You will sometimes hear or read footballers talk about how pleased they are a new signing has joined their team. The recruit will be in their position, but they will mention the benefits of competition for places and how it can only strengthen the squad.
Often there will be truth to such statements, especially when the arrival is a proven entity with whom improving things is close to a certainty. But they may also be tempered by hidden concern—publicly anyway—of the effect it will have over their playing time.
Tottenham Hotspur academy pair-turned-first-team-hopefuls Josh Onomah and Harry Winks might have been experiencing such jumbled feelings in recent weeks. Their club has made some notable purchases in midfield areas they have been on the edge of competing for.
Central midfielder Victor Wanyama joined from Southampton earlier on in the summer. On transfer deadline day (see above), winger Georges-Kevin Nkoudou and the versatile Moussa Sissoko arrived from Newcastle United and Olympique Marseille, respectively.
Over the last couple of years, Onomah, 19, and Winks, 20, have been positioned as the next in line to successfully progress from Tottenham's academy, following in players' footsteps such as Harry Kane and Andros Townsend. Anyone would be forgiven for wondering if their employers' summer expenditure has blocked that pathway.
Coming out of pre-season, manager Mauricio Pochettino spoke positively about the general maturing of the young players on the fringes of his squad, how they had shown "a lot of quality." In addition to the aforementioned two, this praise was also in reference to Luke Amos, Marcus Edwards, Shayon Harrison, Luke McGee, Will Miller, Cameron-Carter Vickers, Kyle Walker-Peters and Anton Walkes.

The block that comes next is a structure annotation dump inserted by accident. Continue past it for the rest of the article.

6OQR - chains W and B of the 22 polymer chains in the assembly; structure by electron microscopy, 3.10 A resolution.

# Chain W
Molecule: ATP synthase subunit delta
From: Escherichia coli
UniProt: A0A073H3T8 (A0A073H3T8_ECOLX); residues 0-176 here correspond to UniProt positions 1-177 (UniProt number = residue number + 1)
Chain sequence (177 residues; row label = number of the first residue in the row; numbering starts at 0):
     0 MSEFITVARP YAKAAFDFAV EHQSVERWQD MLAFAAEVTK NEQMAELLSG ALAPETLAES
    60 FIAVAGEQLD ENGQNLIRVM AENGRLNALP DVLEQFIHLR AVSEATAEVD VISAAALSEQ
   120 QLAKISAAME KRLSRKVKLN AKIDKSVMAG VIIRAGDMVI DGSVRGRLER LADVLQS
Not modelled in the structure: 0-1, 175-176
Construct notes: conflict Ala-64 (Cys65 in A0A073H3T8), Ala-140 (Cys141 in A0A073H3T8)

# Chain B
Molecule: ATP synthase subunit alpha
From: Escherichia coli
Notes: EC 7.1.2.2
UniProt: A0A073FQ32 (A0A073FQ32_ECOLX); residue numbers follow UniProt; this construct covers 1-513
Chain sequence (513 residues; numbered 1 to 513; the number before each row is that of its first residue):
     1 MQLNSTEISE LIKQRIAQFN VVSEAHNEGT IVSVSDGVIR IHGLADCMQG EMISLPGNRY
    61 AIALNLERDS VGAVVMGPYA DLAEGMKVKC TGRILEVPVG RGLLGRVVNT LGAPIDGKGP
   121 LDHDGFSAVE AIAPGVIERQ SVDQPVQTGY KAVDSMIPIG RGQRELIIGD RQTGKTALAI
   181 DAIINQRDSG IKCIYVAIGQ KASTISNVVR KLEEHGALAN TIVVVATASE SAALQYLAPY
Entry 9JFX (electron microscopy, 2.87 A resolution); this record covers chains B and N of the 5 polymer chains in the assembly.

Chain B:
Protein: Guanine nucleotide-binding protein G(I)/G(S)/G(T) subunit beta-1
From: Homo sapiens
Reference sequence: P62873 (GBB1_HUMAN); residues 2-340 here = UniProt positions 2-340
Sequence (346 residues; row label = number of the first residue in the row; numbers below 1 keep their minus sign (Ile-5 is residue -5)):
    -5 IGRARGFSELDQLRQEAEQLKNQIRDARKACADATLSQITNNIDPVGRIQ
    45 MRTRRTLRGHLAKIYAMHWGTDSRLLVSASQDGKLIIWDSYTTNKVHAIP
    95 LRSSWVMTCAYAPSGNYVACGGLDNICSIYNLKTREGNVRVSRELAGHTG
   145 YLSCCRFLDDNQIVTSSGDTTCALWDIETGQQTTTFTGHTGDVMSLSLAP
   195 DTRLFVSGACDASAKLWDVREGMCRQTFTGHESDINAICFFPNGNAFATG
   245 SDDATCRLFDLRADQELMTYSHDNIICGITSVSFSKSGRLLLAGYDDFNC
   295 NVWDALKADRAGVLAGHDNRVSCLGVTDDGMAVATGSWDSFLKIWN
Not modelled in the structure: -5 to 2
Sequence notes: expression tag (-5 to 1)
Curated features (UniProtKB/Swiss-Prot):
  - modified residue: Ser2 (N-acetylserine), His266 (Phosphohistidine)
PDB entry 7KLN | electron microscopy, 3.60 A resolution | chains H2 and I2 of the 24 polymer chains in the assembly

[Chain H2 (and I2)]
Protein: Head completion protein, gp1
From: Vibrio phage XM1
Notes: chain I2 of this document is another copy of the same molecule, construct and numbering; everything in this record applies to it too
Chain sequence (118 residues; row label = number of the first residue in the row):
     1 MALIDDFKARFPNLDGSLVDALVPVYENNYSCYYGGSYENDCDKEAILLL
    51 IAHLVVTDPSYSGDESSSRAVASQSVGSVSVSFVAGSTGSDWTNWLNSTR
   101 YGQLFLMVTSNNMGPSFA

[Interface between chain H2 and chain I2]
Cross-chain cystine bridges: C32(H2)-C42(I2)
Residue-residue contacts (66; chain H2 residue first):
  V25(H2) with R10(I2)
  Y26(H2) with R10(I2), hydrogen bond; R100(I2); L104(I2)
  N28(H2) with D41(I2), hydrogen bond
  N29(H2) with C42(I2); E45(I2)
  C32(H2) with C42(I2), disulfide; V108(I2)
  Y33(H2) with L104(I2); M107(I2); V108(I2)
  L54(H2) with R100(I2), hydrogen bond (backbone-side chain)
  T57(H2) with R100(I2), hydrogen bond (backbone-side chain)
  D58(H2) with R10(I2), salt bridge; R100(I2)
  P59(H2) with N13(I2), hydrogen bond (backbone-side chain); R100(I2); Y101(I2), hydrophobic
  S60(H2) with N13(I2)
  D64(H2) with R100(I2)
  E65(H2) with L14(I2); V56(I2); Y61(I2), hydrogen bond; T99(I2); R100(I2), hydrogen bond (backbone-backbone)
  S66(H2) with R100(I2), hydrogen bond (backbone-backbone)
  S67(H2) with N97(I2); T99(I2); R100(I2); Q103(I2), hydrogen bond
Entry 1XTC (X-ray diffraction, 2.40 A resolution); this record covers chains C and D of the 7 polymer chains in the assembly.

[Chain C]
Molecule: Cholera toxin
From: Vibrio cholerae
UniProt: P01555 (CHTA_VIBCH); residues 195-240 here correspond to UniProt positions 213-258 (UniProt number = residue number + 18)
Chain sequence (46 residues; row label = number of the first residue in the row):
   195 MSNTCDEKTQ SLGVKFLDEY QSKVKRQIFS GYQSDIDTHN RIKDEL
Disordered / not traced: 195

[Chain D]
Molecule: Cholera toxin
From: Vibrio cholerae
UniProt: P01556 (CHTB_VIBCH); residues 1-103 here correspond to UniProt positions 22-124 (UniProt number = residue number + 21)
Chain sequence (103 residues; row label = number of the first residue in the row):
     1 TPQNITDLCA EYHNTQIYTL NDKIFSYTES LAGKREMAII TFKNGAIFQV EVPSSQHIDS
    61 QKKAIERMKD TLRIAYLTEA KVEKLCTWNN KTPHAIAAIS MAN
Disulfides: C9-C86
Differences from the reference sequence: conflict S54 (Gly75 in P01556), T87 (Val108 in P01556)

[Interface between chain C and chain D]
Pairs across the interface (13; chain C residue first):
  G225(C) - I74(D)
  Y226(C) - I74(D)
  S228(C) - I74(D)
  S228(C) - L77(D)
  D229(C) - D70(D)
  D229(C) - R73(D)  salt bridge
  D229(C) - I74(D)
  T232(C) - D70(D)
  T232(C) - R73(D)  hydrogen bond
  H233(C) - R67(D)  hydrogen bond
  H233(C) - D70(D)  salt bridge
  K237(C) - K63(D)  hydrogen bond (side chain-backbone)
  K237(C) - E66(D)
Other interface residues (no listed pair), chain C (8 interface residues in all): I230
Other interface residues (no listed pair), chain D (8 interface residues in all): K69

"They grow up, and they mature in the one or two months that they are involved in the first team—a lot of names I can give you," Pochettino said ahead of Spurs' Premier League opener against Everton. "I think that we are in a process and a philosophy and we carry on in the same that we start two years ago."
Both Winks and Onomah were two of the first the Argentinian himself began to integrate from Spurs' youth team into his footballing doctrine.
Winks, then 18, was introduced late on in a 1-0 Europa League victory over Partizan Belgrade in November 2014. Just under two months later, the 17-year-old Onomah made his own debut as a substitute in the team's 4-2 FA Cup third-round replay win over Burnley.
"It felt natural, and I loved every minute of it," Winks told Tottenham's official website. "We work so hard, and to get the opportunity is massive for us."
"Hopefully it’s the first of many and I can push on now," a similarly delighted Onomah reflected after his own bow.
Onomah has done just that since, moving ahead of Winks in the back-up pecking order. Though not at a Dele Alli-level of precociousness (few are), he has already shown a good aptitude for the top flight.
After returning to the youth-team fold after that appearance against Burnley, Onomah was called up more regularly throughout 2015-16. His eventual tally of 19 appearances was more than healthy for a teenager still learning his trade.
Made up of rotation-duty starting cup matches such as against teams as varied as Leicester City and Borussia Dortmund, as well as coming on as a substitute to help see out or help recover Premier League games, Onomah played solidly enough.
Understandably there was a certain tentativeness up playing among big names and sturdier physical challenges. Starts for Spurs' academy sides and England youth teams offered a better insight into a deceptively languid but actually smooth, increasingly sharp attacking style (the 2014 European Under-17 Championship winner is currently on duty with his country's under-20 team, featuring in the first of two friendlies with Brazil on Thursday, as seen below).
But that was where the logic to Pochettino's thinking came in.
Onomah needed experience to develop into the kind of talent he envisioned him becoming. While regular training in the boss' preferred way of playing would help, real development would only occur via testing himself at higher levels.
This challenging but carefully considered involvement appears to have paid off.